[Pnews] Out of prison after 41 years, MOVE member Delbert Africa denounces ‘unjust’ criminal justice system

Prisoner News ppnews at freedomarchives.org
Wed Jan 22 12:29:13 EST 2020


  https://www.inquirer.com/news/delbert-orr-africa-move-philadelphia-police-officer-murder-paroled--20200121.html


  Out of prison after 41 years, MOVE member Delbert Africa rails against
  ‘unjust’ criminal justice system

by Mensah M. Dean <https://www.inquirer.com/author/dean_mensah_m/>, 
Updated: January 21, 2020
Out of prison after 41 years, MOVE member Delbert Africa rails against 
‘unjust’ criminal justice system
LAUREN SCHNEIDERMAN / Staff Photographer

Delbert Africa, a longtime member of MOVE, is unrepentant about his part 
in the 1978 Powelton Village confrontation between the group and 
Philadelphia police that left an officer dead and sent him to prison for 
more than 40 years.

“Nothing could have been done differently to stop and curtail that 
assault by the police on us. It wouldn’t have stopped,” Africa, 73, said 
Tuesday in his first Philadelphia interview since being paroled from 
state prison on Saturday.

One of nine MOVE members imprisoned for the 1978 incident, Africa said 
he is looking forward to reuniting with the surviving MOVE members who 
were previously paroled, to continue the work of challenging what he 
called an unjust criminal justice system. The fact that the city has had 
African American police commissioners during his time in prison has no 
bearing on the inequity in the system, he said.

Move member Delbert Africa, who was paroled from state prison after 
nearly 42 years, held a news conference with other members of the MOVE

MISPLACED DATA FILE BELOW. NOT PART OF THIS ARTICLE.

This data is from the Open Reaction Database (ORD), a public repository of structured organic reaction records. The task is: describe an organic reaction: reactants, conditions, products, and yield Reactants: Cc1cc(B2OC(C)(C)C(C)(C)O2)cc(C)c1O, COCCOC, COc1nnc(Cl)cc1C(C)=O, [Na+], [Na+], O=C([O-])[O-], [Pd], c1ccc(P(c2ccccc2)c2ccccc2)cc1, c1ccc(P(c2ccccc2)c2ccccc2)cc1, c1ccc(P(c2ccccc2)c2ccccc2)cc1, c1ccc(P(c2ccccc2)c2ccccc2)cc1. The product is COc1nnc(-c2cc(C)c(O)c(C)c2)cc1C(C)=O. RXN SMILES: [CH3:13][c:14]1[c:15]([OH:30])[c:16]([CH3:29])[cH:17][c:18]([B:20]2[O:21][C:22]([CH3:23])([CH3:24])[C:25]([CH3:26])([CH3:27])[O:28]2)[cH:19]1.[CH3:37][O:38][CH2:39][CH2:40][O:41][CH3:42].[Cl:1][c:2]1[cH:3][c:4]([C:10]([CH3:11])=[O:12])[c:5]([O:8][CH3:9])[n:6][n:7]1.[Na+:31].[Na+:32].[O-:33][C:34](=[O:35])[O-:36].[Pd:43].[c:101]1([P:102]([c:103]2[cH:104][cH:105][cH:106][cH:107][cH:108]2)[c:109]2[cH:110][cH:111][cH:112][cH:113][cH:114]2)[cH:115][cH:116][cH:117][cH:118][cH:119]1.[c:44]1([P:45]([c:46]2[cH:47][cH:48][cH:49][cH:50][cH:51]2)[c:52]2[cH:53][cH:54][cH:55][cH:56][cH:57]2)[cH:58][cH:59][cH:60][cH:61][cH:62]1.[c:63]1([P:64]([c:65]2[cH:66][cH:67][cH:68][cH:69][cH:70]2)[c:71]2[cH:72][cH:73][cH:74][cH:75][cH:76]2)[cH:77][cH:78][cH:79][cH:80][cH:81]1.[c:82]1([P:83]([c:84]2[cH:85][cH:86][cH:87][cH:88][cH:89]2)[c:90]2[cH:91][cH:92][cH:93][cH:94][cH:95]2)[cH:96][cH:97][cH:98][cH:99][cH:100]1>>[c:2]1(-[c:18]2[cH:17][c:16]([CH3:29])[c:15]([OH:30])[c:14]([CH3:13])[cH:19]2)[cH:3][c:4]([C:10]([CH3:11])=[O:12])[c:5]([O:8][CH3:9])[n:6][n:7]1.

family at the Kingsessing Library in West Philadelphia.
LAUREN SCHNEIDERMAN / Staff Photographer
Move member Delbert Africa, who was paroled from state prison after 
nearly 42 years, held a news conference with other members of the MOVE 
family at the Kingsessing Library in West Philadelphia.

“I want to keep on pushing the whole front of fighting this unjust 
system. I want to keep on pushing it and do as much as I can in my time 
here as dictated by the teachings of John Africa. Keep on working, stay 
on the move,” said Africa, who discussed his past and future goals at a 
news conference Tuesday at the Kingsessing Branch Library in West 
Philadelphia.

At the gathering, Africa, his face framed by gray frayed dreadlocks and 
facial hair, received a hero’s welcome from MOVE members and supporters 
who listened in rapt attention as he recalled the August confrontation 
with police, and recounted how he was cursed at and badly beaten by 
officers after he surrendered.

“I’m unconscious, and that’s when one cop pulled me by the hair across 
the street, one cop started jumping on my head, one started kicking me 
in the ribs and beating me," he said. “Their excuse later on is they 
thought I was armed. I was naked from the waist up.”

MOVE has always maintained that the bullet that killed Ramp was 
accidentally fired by police.

By 1980, the group had relocated to the 6200 block of Osage Avenue. 
Neighbors began to complain to the city about trash, loudspeaker rants, 
and concerns about child abuse and neglect in MOVE’s house.

Delbert Africa (center) glares at deputies as he and Chuckie Africa 
leave court at City Hall during their 1979 trial for the murder of 
Officer James Ramp. Nine MOVE members were convicted.
PRENTICE COLE/Daily News
Delbert Africa (center) glares at deputies as he and Chuckie Africa 
leave court at City Hall during their 1979 trial for the murder of 
Officer James Ramp. Nine MOVE members were convicted.

On May 13, 1985, the city flew a helicopter over the group’s home and 
dropped the bomb that left 11 people dead, including John Africa, as 
well as Delbert Africa’s 13-year-old daughter. The neighborhood was in 
ruins, with 61 homes destroyed. City officials were found to have acted 
recklessly, but no charges were filed.

Delbert Africa was among nine MOVE members convicted of third-degree 
murder for Ramp’s death.

Janine, Janet, and Eddie Africa were released from prison in 2019. Mike 
Africa Sr. and his wife, Debbie, were released in 2018. Merle Africa 
died in prison in March 1998 and Phil Africa died in prison in January 
2015. Chuck Africa remains imprisoned.

by Mensah M. Dean
<https://www.inquirer.com/author/dean_mensah_m/>
Posted: January 21, 2020 - 1:23 PM
Mensah M. Dean <https://www.inquirer.com/author/dean_mensah_m/> | 
@mensahdean <https://twitter.com/mensahdean> | mdean at inquirer.com 
<mailto:mdean at inquirer.com>

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